Richard Sherman’s Failure

800px-Richard_Sherman_(American_football)Are you nuts? Richard Sherman isn’t a failure. He’s a champion!

This is true. But to get to that championship ending, Richard Sherman faced a moment where he had to realize he had failed.

By now, even those who don’t follow football know about Richard Sherman, the bombastic cornerback of the Seattle Seahawks. What most people don’t know is that Richard Sherman is a failure, and that his failure has the potential to teach us about finding our own calling and greatest gifts.

When Richard Sherman walked onto the campus of Stanford University as a freshman, it wasn’t to play cornerback. Sherman was recruited to play Wide Receiver. While he had a great freshman campaign, his sophomore season didn’t measure up. Then four games into his junior year, he suffered a devastating knee injury and was done for the year.

Coming off the injury, the Stanford team had plenty of talented receivers. Three wide receivers and two tight ends on that team would go on to play on Sundays including Doug Baldwin (now playing for Sherman’s Seahawks), Ryan Walen (now playing for the Bengals), Coby Fleener (now playing for the Colts), Griff Walen (also now with the Colts), Zack Ertz (now playing for the Eagles) and Chris Osuwu (now with the Tampa Bay Buccaneers).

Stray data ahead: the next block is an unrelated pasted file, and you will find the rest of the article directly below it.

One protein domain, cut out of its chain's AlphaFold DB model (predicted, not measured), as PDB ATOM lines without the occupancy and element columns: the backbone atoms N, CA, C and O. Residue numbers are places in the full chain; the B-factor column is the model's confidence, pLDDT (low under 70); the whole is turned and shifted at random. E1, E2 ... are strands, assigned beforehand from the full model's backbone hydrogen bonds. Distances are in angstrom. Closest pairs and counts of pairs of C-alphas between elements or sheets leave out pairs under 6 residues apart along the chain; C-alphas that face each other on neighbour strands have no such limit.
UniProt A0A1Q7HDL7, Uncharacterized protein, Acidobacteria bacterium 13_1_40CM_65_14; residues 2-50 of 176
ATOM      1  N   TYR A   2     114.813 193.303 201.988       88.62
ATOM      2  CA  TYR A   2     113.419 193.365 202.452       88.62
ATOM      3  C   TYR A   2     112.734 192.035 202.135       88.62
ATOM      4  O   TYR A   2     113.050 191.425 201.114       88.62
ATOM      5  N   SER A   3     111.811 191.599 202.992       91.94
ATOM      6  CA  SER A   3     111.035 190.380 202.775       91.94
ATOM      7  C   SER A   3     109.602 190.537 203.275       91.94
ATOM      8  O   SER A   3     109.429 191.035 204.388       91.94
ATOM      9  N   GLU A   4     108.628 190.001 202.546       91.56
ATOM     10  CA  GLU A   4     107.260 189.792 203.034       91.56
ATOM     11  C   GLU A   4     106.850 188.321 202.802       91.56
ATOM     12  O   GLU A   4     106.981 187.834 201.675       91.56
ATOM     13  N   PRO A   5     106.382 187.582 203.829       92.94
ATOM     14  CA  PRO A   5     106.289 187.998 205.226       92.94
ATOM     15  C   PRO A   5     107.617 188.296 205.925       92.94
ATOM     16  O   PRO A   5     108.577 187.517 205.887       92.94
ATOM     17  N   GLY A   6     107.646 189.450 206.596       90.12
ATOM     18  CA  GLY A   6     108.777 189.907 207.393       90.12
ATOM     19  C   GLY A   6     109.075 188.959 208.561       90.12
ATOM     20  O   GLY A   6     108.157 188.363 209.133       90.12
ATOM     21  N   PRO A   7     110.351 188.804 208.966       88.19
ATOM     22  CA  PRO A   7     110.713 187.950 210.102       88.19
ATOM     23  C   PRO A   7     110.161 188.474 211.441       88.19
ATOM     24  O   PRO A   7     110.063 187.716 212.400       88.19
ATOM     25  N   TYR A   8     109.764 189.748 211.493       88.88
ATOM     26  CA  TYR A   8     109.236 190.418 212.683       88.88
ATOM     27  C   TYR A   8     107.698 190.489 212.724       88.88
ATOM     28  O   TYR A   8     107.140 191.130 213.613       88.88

But the team lacked cornerbacks. The wide receiver skill set and the cornerback skill set are similiar. Sherman saw his opportunities and playing time at receiver dwindling, but he want to make a positive contribution to his team. He went to his coaches and volunteered to make the switch from receiver to cornerback.

First, he had to accept that his dream to be an elite, NFL level receiver had failed. He didn’t dwell on that. He didn’t mope or ask why. He saw one door closing and opted for another. It led to Sherman being an integral part of a Stanford team that would go on to lose only one of its thirteen games (a school record).

He flourished as a cornerback, and was selected in the fifth round of the NFL draft by Seattle. He wasn’t satisfied. He kept working. He kept learning. He kept striving to improve in every facet of his game.

Today, he is considered by many to be the best cornerback in the NFL, and he is a Super Bowl champion.

Sometimes, realizing that we have failed at one dream, and letting that dream go, can give us the freedome to pursue another, even greater dream.


photo: Wikimedia Commons  (

Andi Roo
Andi Roo

Holy WOW! I was enjoying the football commentary, but didn't realize you were gonna go all psychological on me there at the end. Brilliant! And just what I needed to hear. Letting go of a dream isn't letting go of EVERYTHING. It's opening yourself to even better possibilities. I knew this, intrinsically -- {every door closed means another door opens, etc} -- but this example, somehow, someway, brought it home. Thanks for the fantastic and unexpected insight! :)